|P-800 Oniks (Land-based Yakhont)/SS-N-26 Strobile
|Mobility and Role
Surface-to-Surface Anti-Ship Cruise Missile
Max Speed 3000 km/h
|Warhead Type and Weight
3000kg launch weight
HE warhead; Armor-Piercing Warhead
200kg HE warhead;
250 kg Armor-piercing warhead
Satellite Guidance; Active Radar Seeker
|Solid-fuel Booster; Liquid-Fuel Ramjet Sustainer
|Status/Number of Units
Nakat class missile ship; Yasen class submarine;
Bastion-P/Bastion-S ground-launch system
The P-800 Oniks anti-ship cruise missile is a supersonic cruise missile with variants that can be deployed from land or air. Its development began in 1983, and it became operational in 2002. The missile launches from a vertical position and uses angular thrusters located near the nose to reposition itself horizontally and begin its flight path toward the target. The missile then flies at supersonic speeds, can maneuver to avoid air defense, and is resistant to electronic countermeasures. Its ground-based variant, the Yakhont, is placed on a Bastion-P road-mobile launcher as part of a coastal defense system. The Bastion-P, or a TEL vehicle, can carry two of the Yakhont missiles, which can be launched within five seconds of each other. The P-800 Oniks is primarily an anti-ship missile, but has been seeing more use against ground forces in Russia’s ongoing fight against Syrian rebels.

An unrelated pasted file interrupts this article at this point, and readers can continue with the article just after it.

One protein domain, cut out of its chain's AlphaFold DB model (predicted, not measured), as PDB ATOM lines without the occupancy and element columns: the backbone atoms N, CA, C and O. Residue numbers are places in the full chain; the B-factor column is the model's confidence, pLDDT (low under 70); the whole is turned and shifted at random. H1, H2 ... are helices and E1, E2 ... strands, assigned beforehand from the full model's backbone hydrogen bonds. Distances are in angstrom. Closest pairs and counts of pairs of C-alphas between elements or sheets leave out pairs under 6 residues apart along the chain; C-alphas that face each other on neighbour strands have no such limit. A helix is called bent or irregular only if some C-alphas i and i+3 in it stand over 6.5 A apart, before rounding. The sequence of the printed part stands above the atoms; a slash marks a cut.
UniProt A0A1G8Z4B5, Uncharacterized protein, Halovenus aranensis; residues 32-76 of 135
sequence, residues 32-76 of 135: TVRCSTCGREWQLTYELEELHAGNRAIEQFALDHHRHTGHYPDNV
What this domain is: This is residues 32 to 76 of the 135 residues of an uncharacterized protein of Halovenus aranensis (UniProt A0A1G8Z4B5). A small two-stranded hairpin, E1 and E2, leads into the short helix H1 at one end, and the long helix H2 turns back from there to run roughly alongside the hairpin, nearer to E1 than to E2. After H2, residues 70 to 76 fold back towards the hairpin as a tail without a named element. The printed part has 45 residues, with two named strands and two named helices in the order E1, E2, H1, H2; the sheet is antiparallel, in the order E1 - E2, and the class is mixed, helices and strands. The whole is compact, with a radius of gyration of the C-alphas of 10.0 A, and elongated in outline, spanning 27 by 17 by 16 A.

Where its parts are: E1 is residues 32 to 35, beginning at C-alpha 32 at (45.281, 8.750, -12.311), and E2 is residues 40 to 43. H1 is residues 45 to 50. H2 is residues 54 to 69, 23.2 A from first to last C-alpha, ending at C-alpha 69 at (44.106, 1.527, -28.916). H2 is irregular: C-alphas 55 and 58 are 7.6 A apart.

On November 16th, 2016 Russia fired Yakhont missiles from road-mobile launchers located within Syria as part of a coordinated strike against rebel groups. This was the first instance of the Bastion system being used in a surface-to-surface capacity. On the same day, November 16th, 2016, Russia reportedly deployed two Bastion launchers to Kaliningrad, an exclave of the Russian Federation. This is significant as the territory borders two NATO members, Poland and Lithuania. Russia’s placement of these Bastion systems threatens travel through the Baltic sea. The P-800 Oniks and Yakhont missiles are very versatile weapons that Russia has exported to other countries. Russia and India have also collaborated on the BrahMos missile, derived from the P-800.
In 2009, Syria purchased 72 coastal defense missiles and 36 of the TEL ground-based launchers from Russia. According to reports, Russia’s P-800 has fallen into the hands of Hezbollah, the Lebanese terrorist group. In 2006, Hezbollah used two Chinese C-802 anti-ship missiles to strike Egyptian and Israeli vessels. The P-800 is a superior weapon to the C-802, and adding it to Hezbollah’s arsenal is a threat to stability in the region, especially on the seas.